What I should have been open about when communicating with him, however, was how unresolved trauma and abandonment issues from my childhood, may tend to manifest themselves in our relationship.

That being said, I can’t and won’t be too hard on myself. I have heard many times before that concerns which surface in adulthood are often a result of what took place in childhood, but it’s truly taken attending therapy for me to recognize this connection and see examples of it in my own life. It’s also taken therapy to make me realize the importance of communicating your mental health concerns and/or giving a head’s up to your current partner about your past trauma. Some people may read that and say Well of course Lindsay! Why would you not want to communicate that to your partner? I suppose in the simplest of ways I can outline it, I did not connect the dots that select arguments we had perhaps unconsciously stemmed, on a different plain, from my unresolved childhood concerns.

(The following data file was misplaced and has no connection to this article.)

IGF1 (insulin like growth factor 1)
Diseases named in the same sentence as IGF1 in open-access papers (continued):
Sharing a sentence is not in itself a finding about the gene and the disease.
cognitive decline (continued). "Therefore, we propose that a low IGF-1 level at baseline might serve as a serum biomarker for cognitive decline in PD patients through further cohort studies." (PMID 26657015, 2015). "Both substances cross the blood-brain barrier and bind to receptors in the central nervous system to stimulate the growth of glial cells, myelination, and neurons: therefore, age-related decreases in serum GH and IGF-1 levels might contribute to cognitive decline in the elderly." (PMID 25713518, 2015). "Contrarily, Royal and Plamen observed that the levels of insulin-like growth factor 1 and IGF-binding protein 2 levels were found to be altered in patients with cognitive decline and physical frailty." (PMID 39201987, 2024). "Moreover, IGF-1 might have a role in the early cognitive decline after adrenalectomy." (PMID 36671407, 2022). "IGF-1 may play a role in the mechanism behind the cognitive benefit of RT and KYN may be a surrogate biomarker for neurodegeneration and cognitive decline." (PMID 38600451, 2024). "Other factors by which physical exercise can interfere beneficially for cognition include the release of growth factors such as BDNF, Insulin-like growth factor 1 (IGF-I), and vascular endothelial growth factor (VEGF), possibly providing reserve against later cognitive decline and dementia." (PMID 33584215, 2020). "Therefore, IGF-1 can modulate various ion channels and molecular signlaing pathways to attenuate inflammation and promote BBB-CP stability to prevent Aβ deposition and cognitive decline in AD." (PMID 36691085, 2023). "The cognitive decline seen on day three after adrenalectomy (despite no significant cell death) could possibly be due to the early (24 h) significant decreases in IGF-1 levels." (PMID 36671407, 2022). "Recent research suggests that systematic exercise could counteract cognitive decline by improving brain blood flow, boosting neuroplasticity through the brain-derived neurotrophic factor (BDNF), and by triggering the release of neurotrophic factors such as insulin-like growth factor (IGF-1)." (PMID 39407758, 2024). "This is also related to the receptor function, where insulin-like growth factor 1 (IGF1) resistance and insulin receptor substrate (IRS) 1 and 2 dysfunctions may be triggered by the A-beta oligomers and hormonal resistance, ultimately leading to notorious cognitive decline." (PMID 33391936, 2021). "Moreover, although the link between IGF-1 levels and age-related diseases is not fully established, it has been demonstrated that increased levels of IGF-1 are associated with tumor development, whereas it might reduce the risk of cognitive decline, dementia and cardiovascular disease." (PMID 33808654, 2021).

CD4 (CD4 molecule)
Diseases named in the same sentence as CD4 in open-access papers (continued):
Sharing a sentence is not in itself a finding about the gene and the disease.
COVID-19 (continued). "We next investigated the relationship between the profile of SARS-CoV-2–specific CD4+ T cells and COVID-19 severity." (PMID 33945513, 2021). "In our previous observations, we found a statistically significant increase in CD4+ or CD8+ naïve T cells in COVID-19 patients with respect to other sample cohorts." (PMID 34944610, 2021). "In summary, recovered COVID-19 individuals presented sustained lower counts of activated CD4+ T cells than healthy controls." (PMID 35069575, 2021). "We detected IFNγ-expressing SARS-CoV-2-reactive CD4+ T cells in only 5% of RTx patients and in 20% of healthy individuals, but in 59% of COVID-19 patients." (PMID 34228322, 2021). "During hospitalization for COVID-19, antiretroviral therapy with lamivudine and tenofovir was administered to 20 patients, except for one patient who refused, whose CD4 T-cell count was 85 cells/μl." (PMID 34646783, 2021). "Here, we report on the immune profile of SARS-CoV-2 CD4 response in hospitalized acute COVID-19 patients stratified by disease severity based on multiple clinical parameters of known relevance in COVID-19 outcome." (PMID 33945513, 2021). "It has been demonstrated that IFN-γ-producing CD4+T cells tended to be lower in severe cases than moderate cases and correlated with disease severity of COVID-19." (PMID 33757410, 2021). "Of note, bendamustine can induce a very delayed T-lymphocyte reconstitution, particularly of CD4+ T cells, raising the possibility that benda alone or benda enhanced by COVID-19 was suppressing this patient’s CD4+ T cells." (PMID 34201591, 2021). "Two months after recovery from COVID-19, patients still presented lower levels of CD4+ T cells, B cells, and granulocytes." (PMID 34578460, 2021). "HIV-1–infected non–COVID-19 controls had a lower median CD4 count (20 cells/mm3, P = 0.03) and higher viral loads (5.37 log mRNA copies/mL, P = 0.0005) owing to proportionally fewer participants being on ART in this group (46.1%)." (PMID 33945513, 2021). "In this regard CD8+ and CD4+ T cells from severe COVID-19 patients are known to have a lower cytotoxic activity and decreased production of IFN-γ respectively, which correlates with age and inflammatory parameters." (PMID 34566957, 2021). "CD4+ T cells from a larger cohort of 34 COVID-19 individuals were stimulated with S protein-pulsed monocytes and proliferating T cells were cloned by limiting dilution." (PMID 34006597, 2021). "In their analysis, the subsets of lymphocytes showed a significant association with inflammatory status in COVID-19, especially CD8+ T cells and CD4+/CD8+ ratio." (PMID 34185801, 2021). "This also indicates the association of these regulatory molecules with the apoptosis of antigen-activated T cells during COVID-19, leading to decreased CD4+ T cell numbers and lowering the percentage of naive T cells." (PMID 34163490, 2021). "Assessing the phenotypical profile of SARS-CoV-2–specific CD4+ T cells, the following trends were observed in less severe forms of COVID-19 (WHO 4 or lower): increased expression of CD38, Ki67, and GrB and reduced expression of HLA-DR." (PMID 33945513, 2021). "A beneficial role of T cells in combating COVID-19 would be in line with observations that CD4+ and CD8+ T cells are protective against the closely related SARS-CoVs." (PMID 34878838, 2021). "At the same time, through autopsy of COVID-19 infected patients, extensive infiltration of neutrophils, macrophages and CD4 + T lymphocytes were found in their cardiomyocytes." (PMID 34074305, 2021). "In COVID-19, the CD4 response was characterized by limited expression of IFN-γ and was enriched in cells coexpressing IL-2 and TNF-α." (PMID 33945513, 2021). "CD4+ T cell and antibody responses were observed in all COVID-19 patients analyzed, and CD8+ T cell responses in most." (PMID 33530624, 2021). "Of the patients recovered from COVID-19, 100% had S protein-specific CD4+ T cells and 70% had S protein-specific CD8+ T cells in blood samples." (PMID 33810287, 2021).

Photo by Evie S. on Unsplash

I should also note that we only dated for roughly 2 and half months and while we did share a lot of information with each other in that short time period (and even if I had in a hypothetical situation, say, “connected the dots”), I may have still held back from telling him because we were so new. Thinking back I feel too as though it would been a lot to handle, or too much for him to deal with – you want to keep things light and fun when you’re first with someone – would I make things too heavy if I had told him? I’m not agreeing with this necessarily – more so musing different outcomes in my mind. But even in the “honeymoon” phase of our relationship, concerns manifested themselves, so really, I should have been honest, regardless.